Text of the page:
Contrast that job with the time I spent working for a local sandwich shop. This business had limited hours, not because it wouldn’t have profited from being open longer, but because the owners preferred time spent at home with family to time spent making more money. They did not advertise and relied only on word of mouth, so that they could keep their business at a manageable scale to enable their modest but comfortable lifestyle. Despite the popularity of their business, they did not want unlimited growth and unlimited wealth for its own sake. They paid me almost twice the minimum wage to be a cashier, order assembler, and delivery person because they valued me as worker and did not feel the need to pocket the extra cash they could have taken for themselves. They even respected my vegetarianism and allowed me to stay clear of the meat in their sandwiches! Indeed, theirs was a vastly successful and useful business following an anti-corporate model, which exemplified how you can make a very good living, treat your workers well, and remain successful on your own terms rather than society’s.

But that sandwich business remains a huge anomaly. And though I could probably find small ethical quandaries in that job as well, they were minimal compared to most other jobs that currently exist.

The Hippocratic Oath taken by physicians, commonly translated as “do no harm,” rarely enters into the careerist picture for any workers – not even for doctors. There is a reason that we experience a decrease in deaths when hospitals temporarily shut down, and why environmental conditions tend to improve when the economy is bad. Our work – even in those professions that purport to be of service - is often harmful (at the very least) in the way it is currently conceived and conducted according to corporate principles.

The fact remains that we seldom question the corporate model of efficiency in work, in which the most amount for the least cost and/or least amount of time is the only value. Nor do we question the qualitative, ethical, or moral value of the work we do. Occasionally, people quit or refuse to participate when direct effects of harm are obvious in their job, but more often than not, our jobs produce tremendous amounts of indirect harm for which we remain complacent and complicit.

So, while unions currently remain one of the few means of protecting us workers from completely being enslaved, they are but an interim piece in the sustainability of working in general.

We need to rethink all the jobs we do, and look toward creating alternate paradigms of “making a living.” We should stop rationalizing our jobs with excuses that we are “just earning a living,” and “just paying the bills”; we should make the ethical and moral implications of our work of paramount importance. Furthermore, we need to reinvigorate local connections, renew sharing and bartering, and relearn basic skills to help us become less reliant on corporations to provide the necessities we need in life. We need vibrant local communities to help one another outside of the corporate structure, rather than compete for the scraps that corporations throw our way as if we are vermin.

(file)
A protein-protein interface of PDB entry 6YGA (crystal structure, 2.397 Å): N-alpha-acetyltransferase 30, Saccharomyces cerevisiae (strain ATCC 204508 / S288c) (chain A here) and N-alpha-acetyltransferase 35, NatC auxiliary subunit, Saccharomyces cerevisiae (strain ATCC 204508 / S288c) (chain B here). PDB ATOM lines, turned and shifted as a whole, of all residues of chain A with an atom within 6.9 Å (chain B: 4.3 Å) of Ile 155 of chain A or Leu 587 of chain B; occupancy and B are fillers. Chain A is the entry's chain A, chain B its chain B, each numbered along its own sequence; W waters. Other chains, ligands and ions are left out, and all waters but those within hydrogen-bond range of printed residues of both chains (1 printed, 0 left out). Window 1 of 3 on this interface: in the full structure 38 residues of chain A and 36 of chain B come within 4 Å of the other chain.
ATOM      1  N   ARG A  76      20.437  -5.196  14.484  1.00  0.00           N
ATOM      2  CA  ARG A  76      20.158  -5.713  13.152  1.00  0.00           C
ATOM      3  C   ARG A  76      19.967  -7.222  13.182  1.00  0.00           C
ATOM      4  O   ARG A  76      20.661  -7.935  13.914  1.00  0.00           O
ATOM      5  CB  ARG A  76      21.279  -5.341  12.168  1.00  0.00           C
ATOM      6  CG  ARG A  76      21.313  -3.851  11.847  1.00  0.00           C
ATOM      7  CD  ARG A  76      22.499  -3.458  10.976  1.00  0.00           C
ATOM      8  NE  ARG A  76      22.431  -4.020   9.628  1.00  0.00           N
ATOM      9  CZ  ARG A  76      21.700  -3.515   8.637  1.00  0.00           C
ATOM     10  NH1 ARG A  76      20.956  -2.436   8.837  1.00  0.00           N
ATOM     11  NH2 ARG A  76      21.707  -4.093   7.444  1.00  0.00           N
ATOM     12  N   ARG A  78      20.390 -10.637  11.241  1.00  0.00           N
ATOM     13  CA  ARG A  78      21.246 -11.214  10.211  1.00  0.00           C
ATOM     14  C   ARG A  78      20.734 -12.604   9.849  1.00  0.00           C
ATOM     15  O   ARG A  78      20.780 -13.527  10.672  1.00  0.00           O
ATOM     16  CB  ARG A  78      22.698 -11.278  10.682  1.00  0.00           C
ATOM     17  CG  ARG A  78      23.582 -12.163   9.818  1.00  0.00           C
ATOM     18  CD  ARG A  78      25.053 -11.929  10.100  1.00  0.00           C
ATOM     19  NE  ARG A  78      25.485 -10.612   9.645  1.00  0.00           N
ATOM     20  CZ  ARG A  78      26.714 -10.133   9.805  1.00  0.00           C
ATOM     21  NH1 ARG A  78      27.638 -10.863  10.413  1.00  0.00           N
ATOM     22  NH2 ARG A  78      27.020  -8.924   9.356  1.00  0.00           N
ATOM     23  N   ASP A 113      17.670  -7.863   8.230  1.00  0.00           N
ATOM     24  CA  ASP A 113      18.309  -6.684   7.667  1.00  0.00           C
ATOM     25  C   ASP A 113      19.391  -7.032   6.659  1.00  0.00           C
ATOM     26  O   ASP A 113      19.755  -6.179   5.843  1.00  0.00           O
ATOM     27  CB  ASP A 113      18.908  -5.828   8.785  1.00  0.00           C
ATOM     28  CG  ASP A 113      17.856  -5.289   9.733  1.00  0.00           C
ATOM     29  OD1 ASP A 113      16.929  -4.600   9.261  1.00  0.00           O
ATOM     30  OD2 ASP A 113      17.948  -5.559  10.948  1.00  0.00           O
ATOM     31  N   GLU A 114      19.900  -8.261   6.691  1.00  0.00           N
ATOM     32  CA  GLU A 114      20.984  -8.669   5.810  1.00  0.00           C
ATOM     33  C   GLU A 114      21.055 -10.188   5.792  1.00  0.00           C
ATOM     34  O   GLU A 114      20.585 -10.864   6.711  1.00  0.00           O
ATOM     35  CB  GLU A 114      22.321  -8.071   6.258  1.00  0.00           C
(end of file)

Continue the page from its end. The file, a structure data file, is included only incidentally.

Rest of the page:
And while we vigorously fight the austerity measures being forwarded by our governments -  which do nothing more than redistribute wealth from the people with the least to the people with the most – we should reconsider voluntary austerity in our own personal lives.

My partner’s beloved uncle, may he rest in peace, was an icon to emulate in this regard. Not only was he a vibrant member of the community at large, giving and sharing with his neighbors, he was a college professor who voluntarily worked part-time to enable the hiring of another worthy employee. His austerity allowed for another’s prosperity.

Through a qualitative reassessment of our work values and our jobs, in addition to a reinvigoration of local communities and camaraderie, and a re-education in basic life skills, we may help allow for the prosperity of both people and the planet. Through the rationalization of careerism, corporate efficiency, and self-concern in work, we foster individualization in our society and ensure its inevitable collapse.  
 

(Still to come … Delusion and Denial Part 2: Ecology)

Kristine Mattis

Kristine Mattis is a teacher, writer, scholar, and activist. She is currently a PhD student in the Nelson Institute for Environmental Studies at UW-Madison. Before returning to graduate school, Kristine worked as a medical researcher, as a reporter for the congressional record in the U.S. House of Representatives, and as a schoolteacher. She and her partner blog when they can at www.rebelpleb.blogspot.com